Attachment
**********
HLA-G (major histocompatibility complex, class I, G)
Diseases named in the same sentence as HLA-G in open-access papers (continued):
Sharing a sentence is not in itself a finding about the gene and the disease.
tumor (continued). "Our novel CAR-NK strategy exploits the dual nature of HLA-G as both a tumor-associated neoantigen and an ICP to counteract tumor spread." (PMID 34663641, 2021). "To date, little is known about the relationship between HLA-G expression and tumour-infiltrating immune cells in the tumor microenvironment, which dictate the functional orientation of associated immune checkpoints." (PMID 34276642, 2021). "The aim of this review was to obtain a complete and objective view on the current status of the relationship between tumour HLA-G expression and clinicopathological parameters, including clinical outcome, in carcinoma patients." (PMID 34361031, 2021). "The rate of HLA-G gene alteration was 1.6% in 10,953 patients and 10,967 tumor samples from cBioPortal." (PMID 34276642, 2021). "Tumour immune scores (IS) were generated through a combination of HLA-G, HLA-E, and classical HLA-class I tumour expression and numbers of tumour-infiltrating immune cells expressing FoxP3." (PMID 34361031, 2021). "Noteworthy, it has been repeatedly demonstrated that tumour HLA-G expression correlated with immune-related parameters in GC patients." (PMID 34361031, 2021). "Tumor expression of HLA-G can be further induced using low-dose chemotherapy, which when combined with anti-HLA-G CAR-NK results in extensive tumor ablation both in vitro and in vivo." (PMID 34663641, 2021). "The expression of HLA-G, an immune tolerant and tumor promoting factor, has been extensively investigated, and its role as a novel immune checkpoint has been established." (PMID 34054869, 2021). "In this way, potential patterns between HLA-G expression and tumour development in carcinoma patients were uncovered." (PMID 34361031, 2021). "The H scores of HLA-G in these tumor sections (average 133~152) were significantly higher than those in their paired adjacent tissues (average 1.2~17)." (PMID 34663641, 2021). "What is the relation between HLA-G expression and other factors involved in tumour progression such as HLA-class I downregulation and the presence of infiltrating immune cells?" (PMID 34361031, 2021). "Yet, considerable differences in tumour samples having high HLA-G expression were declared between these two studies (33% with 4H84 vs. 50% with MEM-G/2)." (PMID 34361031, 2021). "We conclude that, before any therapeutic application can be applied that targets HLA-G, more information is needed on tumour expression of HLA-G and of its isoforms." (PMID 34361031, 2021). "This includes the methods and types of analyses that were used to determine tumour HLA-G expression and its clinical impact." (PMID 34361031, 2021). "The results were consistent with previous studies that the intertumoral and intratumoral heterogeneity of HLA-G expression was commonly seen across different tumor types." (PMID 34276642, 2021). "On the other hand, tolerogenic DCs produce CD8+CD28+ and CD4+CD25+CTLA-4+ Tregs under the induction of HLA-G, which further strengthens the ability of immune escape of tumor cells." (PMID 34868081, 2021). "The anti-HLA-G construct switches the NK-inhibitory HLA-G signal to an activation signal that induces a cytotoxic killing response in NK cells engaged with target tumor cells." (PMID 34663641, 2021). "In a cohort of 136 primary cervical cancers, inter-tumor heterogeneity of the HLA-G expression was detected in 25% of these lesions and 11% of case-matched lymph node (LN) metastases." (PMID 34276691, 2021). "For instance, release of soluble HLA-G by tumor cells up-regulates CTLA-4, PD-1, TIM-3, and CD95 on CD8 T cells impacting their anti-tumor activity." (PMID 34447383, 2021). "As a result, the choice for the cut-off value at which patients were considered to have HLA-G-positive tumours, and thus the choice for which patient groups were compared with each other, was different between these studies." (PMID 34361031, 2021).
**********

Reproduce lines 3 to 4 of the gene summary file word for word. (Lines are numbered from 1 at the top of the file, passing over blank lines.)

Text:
Sharing a sentence is not in itself a finding about the gene and the disease.
tumor (continued). "Our novel CAR-NK strategy exploits the dual nature of HLA-G as both a tumor-associated neoantigen and an ICP to counteract tumor spread." (PMID 34663641, 2021). "To date, little is known about the relationship between HLA-G expression and tumour-infiltrating immune cells in the tumor microenvironment, which dictate the functional orientation of associated immune checkpoints." (PMID 34276642, 2021). "The aim of this review was to obtain a complete and objective view on the current status of the relationship between tumour HLA-G expression and clinicopathological parameters, including clinical outcome, in carcinoma patients." (PMID 34361031, 2021). "The rate of HLA-G gene alteration was 1.6% in 10,953 patients and 10,967 tumor samples from cBioPortal." (PMID 34276642, 2021). "Tumour immune scores (IS) were generated through a combination of HLA-G, HLA-E, and classical HLA-class I tumour expression and numbers of tumour-infiltrating immune cells expressing FoxP3." (PMID 34361031, 2021). "Noteworthy, it has been repeatedly demonstrated that tumour HLA-G expression correlated with immune-related parameters in GC patients." (PMID 34361031, 2021). "Tumor expression of HLA-G can be further induced using low-dose chemotherapy, which when combined with anti-HLA-G CAR-NK results in extensive tumor ablation both in vitro and in vivo." (PMID 34663641, 2021). "The expression of HLA-G, an immune tolerant and tumor promoting factor, has been extensively investigated, and its role as a novel immune checkpoint has been established." (PMID 34054869, 2021). "In this way, potential patterns between HLA-G expression and tumour development in carcinoma patients were uncovered." (PMID 34361031, 2021). "The H scores of HLA-G in these tumor sections (average 133~152) were significantly higher than those in their paired adjacent tissues (average 1.2~17)." (PMID 34663641, 2021). "What is the relation between HLA-G expression and other factors involved in tumour progression such as HLA-class I downregulation and the presence of infiltrating immune cells?" (PMID 34361031, 2021). "Yet, considerable differences in tumour samples having high HLA-G expression were declared between these two studies (33% with 4H84 vs. 50% with MEM-G/2)." (PMID 34361031, 2021). "We conclude that, before any therapeutic application can be applied that targets HLA-G, more information is needed on tumour expression of HLA-G and of its isoforms." (PMID 34361031, 2021). "This includes the methods and types of analyses that were used to determine tumour HLA-G expression and its clinical impact." (PMID 34361031, 2021). "The results were consistent with previous studies that the intertumoral and intratumoral heterogeneity of HLA-G expression was commonly seen across different tumor types." (PMID 34276642, 2021). "On the other hand, tolerogenic DCs produce CD8+CD28+ and CD4+CD25+CTLA-4+ Tregs under the induction of HLA-G, which further strengthens the ability of immune escape of tumor cells." (PMID 34868081, 2021). "The anti-HLA-G construct switches the NK-inhibitory HLA-G signal to an activation signal that induces a cytotoxic killing response in NK cells engaged with target tumor cells." (PMID 34663641, 2021). "In a cohort of 136 primary cervical cancers, inter-tumor heterogeneity of the HLA-G expression was detected in 25% of these lesions and 11% of case-matched lymph node (LN) metastases." (PMID 34276691, 2021). "For instance, release of soluble HLA-G by tumor cells up-regulates CTLA-4, PD-1, TIM-3, and CD95 on CD8 T cells impacting their anti-tumor activity." (PMID 34447383, 2021). "As a result, the choice for the cut-off value at which patients were considered to have HLA-G-positive tumours, and thus the choice for which patient groups were compared with each other, was different between these studies." (PMID 34361031, 2021).